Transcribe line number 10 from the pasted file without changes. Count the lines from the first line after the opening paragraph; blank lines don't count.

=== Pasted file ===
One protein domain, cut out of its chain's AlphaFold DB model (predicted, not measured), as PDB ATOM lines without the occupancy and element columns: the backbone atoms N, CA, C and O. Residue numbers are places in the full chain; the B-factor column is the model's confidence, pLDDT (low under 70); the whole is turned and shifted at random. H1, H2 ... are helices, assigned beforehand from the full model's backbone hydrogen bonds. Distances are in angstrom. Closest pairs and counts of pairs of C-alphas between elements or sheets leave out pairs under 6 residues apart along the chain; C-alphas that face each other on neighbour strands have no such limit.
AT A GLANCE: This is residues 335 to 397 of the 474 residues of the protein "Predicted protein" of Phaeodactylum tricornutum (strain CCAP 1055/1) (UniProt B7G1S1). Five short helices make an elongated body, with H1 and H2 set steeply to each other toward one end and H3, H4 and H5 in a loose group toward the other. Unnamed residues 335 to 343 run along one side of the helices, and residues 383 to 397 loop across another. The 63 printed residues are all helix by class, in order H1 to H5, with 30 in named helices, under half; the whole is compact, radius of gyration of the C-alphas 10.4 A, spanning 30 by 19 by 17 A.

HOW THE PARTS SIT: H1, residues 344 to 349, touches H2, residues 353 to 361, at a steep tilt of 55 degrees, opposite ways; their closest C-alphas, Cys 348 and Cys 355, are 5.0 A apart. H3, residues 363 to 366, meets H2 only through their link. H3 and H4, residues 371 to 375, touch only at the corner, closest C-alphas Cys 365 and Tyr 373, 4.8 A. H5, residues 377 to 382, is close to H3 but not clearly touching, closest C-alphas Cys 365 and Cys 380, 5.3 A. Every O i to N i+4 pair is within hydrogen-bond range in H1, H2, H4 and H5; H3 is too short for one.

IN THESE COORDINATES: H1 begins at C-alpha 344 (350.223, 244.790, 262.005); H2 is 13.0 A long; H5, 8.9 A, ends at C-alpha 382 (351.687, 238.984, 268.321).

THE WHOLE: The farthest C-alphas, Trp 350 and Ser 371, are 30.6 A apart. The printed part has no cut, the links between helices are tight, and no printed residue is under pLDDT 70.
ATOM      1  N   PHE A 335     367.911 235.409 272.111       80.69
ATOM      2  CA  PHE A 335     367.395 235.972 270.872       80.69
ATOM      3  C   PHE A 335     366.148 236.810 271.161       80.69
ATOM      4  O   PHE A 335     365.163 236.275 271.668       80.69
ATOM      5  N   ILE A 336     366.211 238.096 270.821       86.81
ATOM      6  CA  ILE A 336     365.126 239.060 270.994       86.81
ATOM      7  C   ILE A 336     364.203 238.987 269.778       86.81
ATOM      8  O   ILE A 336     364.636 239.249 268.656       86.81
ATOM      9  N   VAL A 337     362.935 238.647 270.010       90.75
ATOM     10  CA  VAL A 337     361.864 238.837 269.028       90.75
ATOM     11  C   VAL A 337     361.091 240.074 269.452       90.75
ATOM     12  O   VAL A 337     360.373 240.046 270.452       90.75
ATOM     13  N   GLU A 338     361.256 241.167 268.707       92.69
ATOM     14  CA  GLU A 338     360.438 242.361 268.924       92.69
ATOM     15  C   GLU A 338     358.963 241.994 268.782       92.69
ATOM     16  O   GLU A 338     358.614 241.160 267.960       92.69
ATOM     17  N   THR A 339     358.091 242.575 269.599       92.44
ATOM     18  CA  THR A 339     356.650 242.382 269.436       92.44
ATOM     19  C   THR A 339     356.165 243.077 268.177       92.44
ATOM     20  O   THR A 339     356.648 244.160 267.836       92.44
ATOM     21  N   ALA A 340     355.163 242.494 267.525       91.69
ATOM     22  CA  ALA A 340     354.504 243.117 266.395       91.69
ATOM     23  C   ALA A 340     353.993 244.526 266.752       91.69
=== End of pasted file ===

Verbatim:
ATOM      6  CA  ILE A 336     365.126 239.060 270.994       86.81